This month I am giving a series of presentations before different groups with my colleagues Gemma George, Ph.D. and John W. Garman, LL.M., FCIArb on the “Ethical Duties of Eiminating Bias in the Legal Profession.” We are popular this month because by February 1, 2014, the last third of the alphabet of California attorneys must complete their continuing legal education requirements which includes one hour of elimination of bias.
In preparing my presentation discussing the various implicit biases that we all have, I came across an article in the January 5, 2014 Sunday New Times Sunday Review section entitled “Why Do We Fear the Blind?” by Rosemary Mahoney As the title suggests, the thesis of the article is that many of us have an aversion to the blind, thinking or believing that he/she is “different” than us; that we cannot really “talk” or communicate with him/her because of the blindness. (In truth, isn’t this true about all other disabilities as well?) Why do we think this way? Ms. Mahoney puts it quite succinctly:
“Aversion towards the blind exists for the same reason that most prejudices exist: lack of knowledge. Ignorance is a powerful generator of fear. And fear slides easily into aggression and contempt. Anyone who has not spent more than five minutes with a blind person might be forgiven for believing….that there is an unbridgeable gap between us and them.” (Id. at p.8)
To me- these are powerful words: prejudices exist due to a lack of knowledge caused by ignorance which creates fear which, in turn, leads to contempt. A very simple concept in theory but a quite difficult one to overcome in reality.
In my presentation, I try to bring awareness to the implicit or not so conscious biases we have about someone being too attractive, or not attractive enough (whether male or female), being overweight (or underweight), being male or female, being lesbian, gay bisexual or transgender, having tattoos or an accent or being of a different generation and thus having different values than we do or being an immigrant (documented or undocumented). (There are plenty other implicit biases if one take the time to reflect.)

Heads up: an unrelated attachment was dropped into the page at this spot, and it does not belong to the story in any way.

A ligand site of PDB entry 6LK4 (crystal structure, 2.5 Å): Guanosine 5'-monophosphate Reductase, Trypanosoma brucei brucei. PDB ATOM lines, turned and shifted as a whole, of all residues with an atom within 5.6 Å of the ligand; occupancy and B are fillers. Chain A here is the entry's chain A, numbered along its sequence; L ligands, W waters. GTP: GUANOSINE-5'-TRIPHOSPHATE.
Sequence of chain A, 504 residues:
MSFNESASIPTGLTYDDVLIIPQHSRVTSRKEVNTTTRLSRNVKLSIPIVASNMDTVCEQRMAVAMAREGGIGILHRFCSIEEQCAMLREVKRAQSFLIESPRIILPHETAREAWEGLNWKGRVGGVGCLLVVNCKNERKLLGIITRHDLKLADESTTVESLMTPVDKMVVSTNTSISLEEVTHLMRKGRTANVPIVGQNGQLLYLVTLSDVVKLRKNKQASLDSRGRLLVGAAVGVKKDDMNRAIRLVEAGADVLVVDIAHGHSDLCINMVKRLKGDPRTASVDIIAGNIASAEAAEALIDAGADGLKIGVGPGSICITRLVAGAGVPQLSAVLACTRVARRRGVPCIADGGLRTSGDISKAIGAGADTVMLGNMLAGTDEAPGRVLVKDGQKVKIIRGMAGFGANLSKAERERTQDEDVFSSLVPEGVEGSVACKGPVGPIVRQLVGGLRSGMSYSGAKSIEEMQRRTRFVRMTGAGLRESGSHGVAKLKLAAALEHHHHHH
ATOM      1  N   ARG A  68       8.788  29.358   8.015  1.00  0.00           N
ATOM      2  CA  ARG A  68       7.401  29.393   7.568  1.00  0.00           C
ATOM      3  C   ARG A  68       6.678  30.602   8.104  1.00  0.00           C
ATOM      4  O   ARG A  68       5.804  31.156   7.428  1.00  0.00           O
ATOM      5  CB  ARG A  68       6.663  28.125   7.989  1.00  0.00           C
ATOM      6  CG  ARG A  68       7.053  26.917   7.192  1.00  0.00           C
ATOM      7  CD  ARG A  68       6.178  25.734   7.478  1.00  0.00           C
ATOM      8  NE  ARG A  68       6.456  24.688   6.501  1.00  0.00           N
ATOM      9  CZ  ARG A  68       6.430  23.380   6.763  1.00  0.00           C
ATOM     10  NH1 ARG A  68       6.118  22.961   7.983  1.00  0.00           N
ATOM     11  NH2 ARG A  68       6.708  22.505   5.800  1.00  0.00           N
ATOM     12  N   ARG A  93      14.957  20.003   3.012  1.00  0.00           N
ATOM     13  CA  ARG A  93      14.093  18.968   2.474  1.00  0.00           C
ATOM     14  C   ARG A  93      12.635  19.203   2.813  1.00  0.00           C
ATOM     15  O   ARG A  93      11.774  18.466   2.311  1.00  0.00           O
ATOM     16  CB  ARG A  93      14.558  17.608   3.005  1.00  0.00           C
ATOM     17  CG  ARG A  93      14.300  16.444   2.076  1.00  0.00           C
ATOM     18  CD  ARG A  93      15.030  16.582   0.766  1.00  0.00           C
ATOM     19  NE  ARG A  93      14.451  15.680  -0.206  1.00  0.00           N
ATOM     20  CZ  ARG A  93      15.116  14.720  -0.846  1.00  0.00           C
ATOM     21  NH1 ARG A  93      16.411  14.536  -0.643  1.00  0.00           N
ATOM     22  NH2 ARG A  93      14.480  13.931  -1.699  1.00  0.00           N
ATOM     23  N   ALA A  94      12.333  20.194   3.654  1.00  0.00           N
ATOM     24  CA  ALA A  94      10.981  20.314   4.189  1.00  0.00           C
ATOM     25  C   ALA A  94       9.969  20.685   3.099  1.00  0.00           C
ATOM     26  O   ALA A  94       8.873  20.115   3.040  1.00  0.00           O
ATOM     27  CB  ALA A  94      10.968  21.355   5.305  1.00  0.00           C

All of our biases are based on assumptions- more often than not- erroneous ones- which we make upon seeing a person. And our assumptions may lead us to “fear” the person as Ms. Mahoney comments in her opinion piece. Or, we may simply “dislike” the person based on what we see and then assume about him/her. And the cause…. lack of knowledge. We have not taken the time to say “hello”, talk to the person and get to know him/her in the least little bit. If we did, our assumptions may well disappear, and we may well make a new friend.
It is one thing to have biases (we all do!); it is quite another to be aware of them and to work to make them disappear. So, the next time you see someone to which you viscerally feel an aversion, fight the impulse and instead, say “hello” and be friendly. It may just lead to something quite pleasant.
…Just something to think about.
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